To help manage the employees’ wages/cost for our roofing clients we have recommended implementing an aggressive return-to-work program for an injured employee and manage the workers’ compensation piece with the following premium reduction strategy.
Certain workers’ compensation underwriters have individual underwriting guidelines with return-to-work or transitional-duty programs. We have been successful in having our partner carriers add the light-duty worker to a separate class code (typically permanent yard). This class code is confined to the injured worker only conducting non-construction related tasks at the roofing contractor’s office/shop/warehouse. The class code could only be used for workers not exposed to construction-related risks such as height, heat, falling objects, etc. which is typical for a light-duty description. We frequently utilize this strategy to pay a workers’ compensation premium that is reflective of what the injured and light-duty worker is actually performing.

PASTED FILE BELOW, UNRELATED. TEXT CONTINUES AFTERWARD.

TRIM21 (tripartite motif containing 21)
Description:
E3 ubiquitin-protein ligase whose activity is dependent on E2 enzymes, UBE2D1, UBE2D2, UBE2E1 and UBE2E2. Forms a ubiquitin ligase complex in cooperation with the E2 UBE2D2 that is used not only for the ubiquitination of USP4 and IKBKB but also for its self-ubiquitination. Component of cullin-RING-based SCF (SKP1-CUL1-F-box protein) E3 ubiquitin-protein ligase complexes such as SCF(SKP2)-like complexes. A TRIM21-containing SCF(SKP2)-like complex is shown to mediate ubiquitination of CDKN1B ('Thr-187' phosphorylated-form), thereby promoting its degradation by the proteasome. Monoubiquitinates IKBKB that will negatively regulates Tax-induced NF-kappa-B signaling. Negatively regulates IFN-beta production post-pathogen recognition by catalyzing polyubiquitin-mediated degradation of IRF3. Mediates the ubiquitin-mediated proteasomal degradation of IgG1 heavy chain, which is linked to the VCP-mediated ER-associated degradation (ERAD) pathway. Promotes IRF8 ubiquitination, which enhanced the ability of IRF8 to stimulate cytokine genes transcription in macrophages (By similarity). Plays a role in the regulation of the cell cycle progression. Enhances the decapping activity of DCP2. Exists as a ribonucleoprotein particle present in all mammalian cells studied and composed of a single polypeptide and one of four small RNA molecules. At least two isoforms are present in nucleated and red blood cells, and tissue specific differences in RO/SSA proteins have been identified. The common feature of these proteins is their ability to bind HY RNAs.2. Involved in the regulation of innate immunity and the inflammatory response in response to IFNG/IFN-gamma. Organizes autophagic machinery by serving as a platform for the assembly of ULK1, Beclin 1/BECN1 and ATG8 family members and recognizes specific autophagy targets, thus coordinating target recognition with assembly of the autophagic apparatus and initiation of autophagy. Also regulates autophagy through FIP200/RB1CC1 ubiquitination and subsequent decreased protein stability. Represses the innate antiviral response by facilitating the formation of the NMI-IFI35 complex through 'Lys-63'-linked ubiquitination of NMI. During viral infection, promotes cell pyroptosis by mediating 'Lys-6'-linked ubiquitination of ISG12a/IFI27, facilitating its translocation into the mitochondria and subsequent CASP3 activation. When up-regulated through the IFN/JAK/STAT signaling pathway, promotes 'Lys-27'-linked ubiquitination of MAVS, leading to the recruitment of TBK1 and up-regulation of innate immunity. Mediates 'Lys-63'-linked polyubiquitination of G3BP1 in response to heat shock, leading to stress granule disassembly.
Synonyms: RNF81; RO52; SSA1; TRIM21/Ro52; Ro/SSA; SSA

For those roofing professionals that utilize this strategy and can confine the injured worker to a certain class code the cash flow impact and savings, on average, is a 65% reduction to the roofing contractor’s bottom line.
Some key considerations are:
We recommend consulting with your insurance agent and advisor to see if this strategy works within your region and is acceptable with your carrier.
Brian Pratt is a regional manager for Roofing Risk Advisors, Division of Furman Insurance. See his full bio here.